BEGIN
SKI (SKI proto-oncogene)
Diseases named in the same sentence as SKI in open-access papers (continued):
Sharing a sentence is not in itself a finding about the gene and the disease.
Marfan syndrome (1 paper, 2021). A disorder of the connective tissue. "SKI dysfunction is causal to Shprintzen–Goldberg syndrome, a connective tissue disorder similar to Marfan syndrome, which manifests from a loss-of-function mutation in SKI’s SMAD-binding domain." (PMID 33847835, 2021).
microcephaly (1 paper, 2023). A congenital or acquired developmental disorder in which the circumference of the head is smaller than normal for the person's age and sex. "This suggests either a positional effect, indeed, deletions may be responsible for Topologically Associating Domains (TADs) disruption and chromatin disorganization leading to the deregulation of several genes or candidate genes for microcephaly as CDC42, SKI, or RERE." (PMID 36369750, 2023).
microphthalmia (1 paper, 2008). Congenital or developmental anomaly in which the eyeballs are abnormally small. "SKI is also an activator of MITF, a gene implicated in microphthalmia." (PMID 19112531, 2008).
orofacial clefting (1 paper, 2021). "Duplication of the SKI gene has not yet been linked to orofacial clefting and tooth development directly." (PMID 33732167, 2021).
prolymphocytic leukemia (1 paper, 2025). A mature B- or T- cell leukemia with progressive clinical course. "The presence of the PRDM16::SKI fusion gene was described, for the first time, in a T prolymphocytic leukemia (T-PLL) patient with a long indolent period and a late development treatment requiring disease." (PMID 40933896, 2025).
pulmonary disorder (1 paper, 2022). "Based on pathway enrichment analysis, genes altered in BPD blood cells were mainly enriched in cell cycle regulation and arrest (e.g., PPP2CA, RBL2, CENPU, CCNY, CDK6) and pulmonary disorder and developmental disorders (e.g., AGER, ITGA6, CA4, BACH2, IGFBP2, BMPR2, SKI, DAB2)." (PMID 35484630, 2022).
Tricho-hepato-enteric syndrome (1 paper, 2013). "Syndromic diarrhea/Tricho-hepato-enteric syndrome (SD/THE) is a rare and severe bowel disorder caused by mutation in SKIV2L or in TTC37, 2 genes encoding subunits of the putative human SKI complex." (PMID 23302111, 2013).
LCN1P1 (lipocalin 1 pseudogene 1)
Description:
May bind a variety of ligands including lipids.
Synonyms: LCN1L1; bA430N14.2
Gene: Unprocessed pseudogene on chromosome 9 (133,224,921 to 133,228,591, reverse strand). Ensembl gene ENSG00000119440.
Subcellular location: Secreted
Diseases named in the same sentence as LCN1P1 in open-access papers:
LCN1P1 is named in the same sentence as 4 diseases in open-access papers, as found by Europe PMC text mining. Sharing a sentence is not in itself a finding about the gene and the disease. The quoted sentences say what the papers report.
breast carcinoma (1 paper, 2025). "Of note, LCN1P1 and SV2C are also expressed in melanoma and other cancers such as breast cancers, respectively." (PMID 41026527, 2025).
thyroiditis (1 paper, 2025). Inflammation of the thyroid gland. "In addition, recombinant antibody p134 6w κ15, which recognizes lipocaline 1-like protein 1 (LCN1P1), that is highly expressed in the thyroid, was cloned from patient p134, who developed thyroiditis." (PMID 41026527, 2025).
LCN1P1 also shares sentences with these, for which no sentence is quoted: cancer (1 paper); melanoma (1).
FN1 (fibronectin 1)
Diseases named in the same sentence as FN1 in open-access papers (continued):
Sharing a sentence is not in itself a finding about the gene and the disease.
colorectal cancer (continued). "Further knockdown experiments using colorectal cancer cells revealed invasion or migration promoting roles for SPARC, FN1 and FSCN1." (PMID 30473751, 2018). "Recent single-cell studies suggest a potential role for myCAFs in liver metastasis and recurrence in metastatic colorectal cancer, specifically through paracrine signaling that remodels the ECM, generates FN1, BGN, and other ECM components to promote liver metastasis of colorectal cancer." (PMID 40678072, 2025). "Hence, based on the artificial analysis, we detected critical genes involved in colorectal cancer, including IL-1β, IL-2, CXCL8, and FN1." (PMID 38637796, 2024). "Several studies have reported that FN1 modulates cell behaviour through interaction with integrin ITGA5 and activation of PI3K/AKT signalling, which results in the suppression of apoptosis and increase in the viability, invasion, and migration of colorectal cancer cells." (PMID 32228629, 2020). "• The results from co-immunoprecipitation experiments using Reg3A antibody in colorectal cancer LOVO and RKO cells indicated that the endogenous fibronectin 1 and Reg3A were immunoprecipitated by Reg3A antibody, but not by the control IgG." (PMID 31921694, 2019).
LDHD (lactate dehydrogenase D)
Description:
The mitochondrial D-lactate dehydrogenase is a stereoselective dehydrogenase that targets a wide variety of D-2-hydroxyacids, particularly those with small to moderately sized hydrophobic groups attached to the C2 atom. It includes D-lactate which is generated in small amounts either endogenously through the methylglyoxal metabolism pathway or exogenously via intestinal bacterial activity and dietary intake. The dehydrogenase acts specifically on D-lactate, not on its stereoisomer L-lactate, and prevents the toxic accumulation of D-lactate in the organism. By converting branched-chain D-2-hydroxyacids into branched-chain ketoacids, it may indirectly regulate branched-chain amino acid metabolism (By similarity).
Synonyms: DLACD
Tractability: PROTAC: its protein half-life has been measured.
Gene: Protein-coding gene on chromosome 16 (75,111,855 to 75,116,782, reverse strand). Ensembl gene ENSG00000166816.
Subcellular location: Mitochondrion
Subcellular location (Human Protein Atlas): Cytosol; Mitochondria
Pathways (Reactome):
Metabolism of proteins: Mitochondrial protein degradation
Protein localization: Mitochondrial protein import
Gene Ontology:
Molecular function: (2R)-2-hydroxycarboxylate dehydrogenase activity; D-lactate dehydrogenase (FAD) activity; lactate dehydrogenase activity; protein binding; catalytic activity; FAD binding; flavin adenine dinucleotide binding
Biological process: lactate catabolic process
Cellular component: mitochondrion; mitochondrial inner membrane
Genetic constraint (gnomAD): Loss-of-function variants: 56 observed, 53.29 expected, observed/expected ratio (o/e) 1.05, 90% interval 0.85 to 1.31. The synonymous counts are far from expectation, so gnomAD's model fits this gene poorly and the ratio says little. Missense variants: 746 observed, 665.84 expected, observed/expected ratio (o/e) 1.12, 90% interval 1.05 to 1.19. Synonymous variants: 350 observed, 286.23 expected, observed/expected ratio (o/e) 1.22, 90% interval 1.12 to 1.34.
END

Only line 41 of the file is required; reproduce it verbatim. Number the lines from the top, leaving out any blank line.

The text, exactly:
Genetic constraint (gnomAD): Loss-of-function variants: 56 observed, 53.29 expected, observed/expected ratio (o/e) 1.05, 90% interval 0.85 to 1.31. The synonymous counts are far from expectation, so gnomAD's model fits this gene poorly and the ratio says little. Missense variants: 746 observed, 665.84 expected, observed/expected ratio (o/e) 1.12, 90% interval 1.05 to 1.19. Synonymous variants: 350 observed, 286.23 expected, observed/expected ratio (o/e) 1.22, 90% interval 1.12 to 1.34.